When we're in the rest-and-digest state, there is proper and timely flow of digestion, good assimilation of nutrients, and correct filtering out of waste. So, when eating in a peaceful setting, appreciating the company of cheery co-workers, or having a quiet meal alone, the positive atmosphere supports ease in the mind, which allows for a calm nervous system and thus supports optimal digestive strength.

Increasing mindfulness at work

Now that you know how environment affects digestion, I encourage you to transform a busy work environment into a spacious, satisfying one and to take your healthy food habits to the next level with these tips:

Entertain yourself

Put aside rousing political and world news until after you've eaten. Savor organic veggies and herbal tea while flipping through your favorite outdoor adventure or travel magazine, filling your belly with healthy food while filling your mind with uplifting information.

Tune out

Co-workers may think twice about interrupting when your headphones are on, so put on some soothing music as your mealtime soundtrack and drop into the zone.

Sit with optimists

Seek out like-minded co-workers who uplift and inspire. Guide lunchtime conversations toward highlights from recent vacations and amusing adventure stories, or ask about the workout routines or healthy restaurants they recommend.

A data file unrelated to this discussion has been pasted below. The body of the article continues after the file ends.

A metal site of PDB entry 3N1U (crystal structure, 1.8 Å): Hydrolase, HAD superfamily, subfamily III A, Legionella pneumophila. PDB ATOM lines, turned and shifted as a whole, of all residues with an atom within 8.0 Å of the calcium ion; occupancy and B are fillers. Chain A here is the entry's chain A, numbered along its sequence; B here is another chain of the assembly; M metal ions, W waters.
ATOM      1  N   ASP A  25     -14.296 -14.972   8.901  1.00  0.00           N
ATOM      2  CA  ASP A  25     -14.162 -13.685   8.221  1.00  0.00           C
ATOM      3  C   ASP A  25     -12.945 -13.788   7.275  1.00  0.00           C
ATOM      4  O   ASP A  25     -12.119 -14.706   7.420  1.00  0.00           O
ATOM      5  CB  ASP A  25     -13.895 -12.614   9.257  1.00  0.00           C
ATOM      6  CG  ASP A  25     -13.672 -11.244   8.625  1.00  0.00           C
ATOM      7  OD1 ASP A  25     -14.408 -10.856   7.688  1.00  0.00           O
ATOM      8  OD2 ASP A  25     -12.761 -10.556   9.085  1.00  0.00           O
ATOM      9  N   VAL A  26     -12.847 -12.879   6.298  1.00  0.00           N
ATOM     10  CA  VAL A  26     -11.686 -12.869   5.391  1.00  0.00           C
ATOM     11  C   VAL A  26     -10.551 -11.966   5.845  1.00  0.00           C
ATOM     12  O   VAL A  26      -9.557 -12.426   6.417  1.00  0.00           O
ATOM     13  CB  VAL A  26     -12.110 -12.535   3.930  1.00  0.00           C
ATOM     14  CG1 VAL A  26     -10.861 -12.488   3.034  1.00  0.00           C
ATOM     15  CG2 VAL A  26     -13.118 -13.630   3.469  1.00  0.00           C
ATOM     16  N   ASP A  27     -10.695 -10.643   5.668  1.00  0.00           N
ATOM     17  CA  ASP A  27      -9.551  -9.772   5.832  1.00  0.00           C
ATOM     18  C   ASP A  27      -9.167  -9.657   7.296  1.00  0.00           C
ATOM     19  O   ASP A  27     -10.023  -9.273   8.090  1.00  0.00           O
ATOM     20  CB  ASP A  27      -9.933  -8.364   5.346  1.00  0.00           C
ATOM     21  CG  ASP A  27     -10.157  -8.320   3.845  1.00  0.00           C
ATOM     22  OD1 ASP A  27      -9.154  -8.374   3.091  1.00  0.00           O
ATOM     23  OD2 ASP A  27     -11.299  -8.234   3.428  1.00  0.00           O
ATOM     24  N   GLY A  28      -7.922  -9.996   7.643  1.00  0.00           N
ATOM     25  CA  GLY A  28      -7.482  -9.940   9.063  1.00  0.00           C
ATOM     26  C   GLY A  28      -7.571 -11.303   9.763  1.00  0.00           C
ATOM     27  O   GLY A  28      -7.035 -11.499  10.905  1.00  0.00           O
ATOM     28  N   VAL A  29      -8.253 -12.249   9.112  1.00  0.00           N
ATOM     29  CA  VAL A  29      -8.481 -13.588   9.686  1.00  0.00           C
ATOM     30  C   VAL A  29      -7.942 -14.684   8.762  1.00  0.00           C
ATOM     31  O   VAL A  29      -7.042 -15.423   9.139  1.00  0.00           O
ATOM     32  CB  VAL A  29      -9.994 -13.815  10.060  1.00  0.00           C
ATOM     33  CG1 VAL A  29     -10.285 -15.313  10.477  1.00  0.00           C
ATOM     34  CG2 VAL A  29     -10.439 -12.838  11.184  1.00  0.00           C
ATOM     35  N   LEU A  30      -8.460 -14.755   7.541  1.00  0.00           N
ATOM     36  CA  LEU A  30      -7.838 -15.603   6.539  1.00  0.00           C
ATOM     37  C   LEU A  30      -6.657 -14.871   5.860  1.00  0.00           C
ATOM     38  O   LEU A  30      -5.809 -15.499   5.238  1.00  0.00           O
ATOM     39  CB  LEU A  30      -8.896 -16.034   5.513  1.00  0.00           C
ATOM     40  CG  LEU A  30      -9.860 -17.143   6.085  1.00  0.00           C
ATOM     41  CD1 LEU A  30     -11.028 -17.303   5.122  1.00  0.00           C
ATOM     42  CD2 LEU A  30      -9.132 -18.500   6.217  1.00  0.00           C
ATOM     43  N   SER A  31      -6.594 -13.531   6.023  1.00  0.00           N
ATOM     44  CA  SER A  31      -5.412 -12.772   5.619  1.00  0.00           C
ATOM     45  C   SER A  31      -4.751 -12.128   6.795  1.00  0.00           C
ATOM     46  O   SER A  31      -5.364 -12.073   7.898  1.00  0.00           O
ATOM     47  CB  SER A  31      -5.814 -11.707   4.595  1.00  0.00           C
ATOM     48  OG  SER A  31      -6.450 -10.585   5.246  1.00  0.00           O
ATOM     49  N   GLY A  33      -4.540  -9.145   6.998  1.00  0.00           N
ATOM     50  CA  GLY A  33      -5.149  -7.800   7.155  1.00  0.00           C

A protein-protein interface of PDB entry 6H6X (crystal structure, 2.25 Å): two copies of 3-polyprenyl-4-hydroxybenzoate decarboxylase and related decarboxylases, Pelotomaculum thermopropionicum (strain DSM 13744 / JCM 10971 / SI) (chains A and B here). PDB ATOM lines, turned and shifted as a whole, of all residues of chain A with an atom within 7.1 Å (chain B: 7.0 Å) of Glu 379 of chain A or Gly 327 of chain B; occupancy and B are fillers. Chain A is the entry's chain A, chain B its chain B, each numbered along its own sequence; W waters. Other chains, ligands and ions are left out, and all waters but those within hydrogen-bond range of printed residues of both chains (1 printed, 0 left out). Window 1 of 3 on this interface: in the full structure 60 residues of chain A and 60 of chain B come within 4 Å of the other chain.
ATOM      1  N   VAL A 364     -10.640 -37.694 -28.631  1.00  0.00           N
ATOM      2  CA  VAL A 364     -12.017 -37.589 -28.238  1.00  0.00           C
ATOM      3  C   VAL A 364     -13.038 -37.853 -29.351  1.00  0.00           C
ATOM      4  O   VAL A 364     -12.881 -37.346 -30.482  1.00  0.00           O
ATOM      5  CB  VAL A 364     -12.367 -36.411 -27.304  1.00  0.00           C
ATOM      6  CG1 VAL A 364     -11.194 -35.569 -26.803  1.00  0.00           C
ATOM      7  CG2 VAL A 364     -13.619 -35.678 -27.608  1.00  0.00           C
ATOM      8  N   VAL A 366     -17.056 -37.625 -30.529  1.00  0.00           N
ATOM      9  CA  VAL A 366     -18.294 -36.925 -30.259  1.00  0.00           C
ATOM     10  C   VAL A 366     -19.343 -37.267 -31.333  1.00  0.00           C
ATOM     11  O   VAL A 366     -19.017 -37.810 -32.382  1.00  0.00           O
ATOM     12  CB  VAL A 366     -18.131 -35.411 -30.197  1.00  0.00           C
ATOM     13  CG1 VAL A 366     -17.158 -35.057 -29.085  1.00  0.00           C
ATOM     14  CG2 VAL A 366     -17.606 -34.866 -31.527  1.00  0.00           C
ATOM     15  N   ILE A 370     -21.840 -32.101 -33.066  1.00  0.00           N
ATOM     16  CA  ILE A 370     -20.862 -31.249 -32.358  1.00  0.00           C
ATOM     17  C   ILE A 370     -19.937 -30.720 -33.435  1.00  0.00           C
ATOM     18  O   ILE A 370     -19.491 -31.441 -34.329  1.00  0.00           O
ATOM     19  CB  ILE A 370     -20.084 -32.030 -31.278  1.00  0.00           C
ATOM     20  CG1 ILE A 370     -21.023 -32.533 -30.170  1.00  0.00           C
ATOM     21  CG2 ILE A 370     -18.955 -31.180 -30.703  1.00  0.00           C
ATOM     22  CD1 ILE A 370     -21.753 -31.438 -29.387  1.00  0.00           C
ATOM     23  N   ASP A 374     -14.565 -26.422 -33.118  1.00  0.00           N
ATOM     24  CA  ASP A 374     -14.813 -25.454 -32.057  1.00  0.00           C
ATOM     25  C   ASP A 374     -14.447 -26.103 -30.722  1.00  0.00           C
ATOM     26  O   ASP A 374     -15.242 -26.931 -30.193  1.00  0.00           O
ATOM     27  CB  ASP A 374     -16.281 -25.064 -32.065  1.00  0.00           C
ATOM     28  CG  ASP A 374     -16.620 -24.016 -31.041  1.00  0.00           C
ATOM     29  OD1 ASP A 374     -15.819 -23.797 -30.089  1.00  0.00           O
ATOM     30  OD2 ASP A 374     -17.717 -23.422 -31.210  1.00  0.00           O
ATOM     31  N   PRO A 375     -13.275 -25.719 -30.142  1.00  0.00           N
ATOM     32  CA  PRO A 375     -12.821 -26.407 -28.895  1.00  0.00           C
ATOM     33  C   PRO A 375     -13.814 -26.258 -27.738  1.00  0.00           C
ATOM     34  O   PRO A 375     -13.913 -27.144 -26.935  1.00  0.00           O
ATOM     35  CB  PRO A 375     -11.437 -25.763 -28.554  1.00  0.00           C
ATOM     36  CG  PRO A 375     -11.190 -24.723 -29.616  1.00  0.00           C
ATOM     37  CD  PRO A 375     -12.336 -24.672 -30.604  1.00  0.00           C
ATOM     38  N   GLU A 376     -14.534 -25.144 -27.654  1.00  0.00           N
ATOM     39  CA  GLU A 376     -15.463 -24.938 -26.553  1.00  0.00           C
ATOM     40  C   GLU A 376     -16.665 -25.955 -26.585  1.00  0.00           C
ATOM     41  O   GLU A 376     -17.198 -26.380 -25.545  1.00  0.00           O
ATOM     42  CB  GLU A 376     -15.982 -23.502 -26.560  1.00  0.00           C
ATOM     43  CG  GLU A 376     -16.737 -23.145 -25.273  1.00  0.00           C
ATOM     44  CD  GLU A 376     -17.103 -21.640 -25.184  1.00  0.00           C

Try eating alone

Find a quiet table by the window or a comfy bench outside. Sit comfortably and eat slowly, savoring the aroma, taste, and texture of each healthy bite.

Log off

If your office is the only place you can eat without being interrupted, then put your desktop to sleep and turn away from the computer.

Let out a sigh of relief

Before eating, ensure the "rest and digest" nervous system is in charge by taking a few moments to settle in for your nourishing meal. Sit comfortably. Close your eyes. Take in a big refreshing breath through the nose, and exhale through the mouth—taking twice as long to exhale. Repeat a few times, inviting your body and mind to relax with each long, audible, soothing sigh.

Take in the view

Fill your mind with positive impressions during your meal. If your view isn't a sweeping natural landscape, then bring nature inside! Keep a flowering plant on your desk, or set your screensaver to enchanting and beautiful nature scenes.